The Taoiseach has promised to "further engage" on the CervicalCheck tribunal after campaigners walked away from talks claiming they had not been listened to.
Micheál Martin has said the Government want to do "whatever we can to give an alternative to the court system" to the women and their families who were impacted by the smear-testing scandal.
However, Mr Martin would not commit to meet the 221+ group when directly asked and instead said the Government will be meeting on Tuesday when the matter will be discussed.
Representatives including Vicky Phelan, Stephen Teap and Lorraine Walsh say they were forced to leave protracted talks with the Health Minister on the CervicalCheck tribunal claiming it was a "pointless waste of time" and they were not listened to.
The group had asked that the tribunal be non-adversarial, and had also raised concerns around the statue of limitations and believed women should be allowed return if their cancer comes back or their health significantly deteriorates.
"We didn’t just point out the problems, we also proposed solutions. We acknowledge that some of those solutions were not possible at the stroke of a pen but they are entirely possible if those in Government had the will to act with the interests and needs of this group of victims at heart. They clearly don’t," the group said after announcing that they were leaving discussions.
Mr Martin told thethat a lot of work had been put into setting up the tribunal, which had been paused as campaigners and the Department of Health tried to iron out difficulties.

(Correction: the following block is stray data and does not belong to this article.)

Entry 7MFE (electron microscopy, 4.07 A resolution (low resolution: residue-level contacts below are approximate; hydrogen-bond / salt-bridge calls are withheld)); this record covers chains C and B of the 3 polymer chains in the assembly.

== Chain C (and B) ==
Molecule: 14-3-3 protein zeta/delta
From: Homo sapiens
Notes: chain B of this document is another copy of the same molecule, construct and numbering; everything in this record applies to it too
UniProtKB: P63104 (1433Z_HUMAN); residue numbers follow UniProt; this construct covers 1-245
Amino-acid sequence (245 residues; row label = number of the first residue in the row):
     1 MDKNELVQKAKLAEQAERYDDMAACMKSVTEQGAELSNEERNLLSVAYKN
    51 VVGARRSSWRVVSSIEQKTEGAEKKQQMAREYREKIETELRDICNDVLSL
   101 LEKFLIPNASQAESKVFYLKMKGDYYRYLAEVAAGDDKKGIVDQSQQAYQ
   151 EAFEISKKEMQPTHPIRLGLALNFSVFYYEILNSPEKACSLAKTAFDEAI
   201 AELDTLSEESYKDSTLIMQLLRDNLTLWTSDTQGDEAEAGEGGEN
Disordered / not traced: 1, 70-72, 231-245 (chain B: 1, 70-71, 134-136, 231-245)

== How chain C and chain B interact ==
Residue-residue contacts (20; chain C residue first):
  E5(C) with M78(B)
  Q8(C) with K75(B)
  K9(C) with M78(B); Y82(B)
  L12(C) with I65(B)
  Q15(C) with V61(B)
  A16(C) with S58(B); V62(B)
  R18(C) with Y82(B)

"Government will reflect on this, we have received correspondence, we have seen the statement and the Government will reflect on this and engage again," Mr Martin said.
"I am conscious that negotiations have been underway, we will continue to engage, our aim and objective is to ensure there's an alternative to the courts system that would be beneficial to the women involved because we want to do what is right and proper and appropriate.
"A lot of work went into establishing the tribunal, the legislation was passed in the last Dáil. We will engage further and see if we can and make progress on this," he said.
"The minister made it quite clear that our requests for an extension of the statute of limitations and to allow recurrence, which is another big piece, that they are not going to meet us on those demands."
Ms Phelan believes the tribunal in its current format does not provide an alternative to the High Court.
"At the moment there is no difference between a woman taking a case, there is no advantage to taking a case over the High Court, the only advantage for women talking a case at the Tribunal is that it may be quicker," she told Gavan Reilly's.
While the group will support and inform members who do go down the tribunal route, Ms Phelan said 221+ believes the "landscape has fundamentally changed" as a result of the Ruth Morrissey case.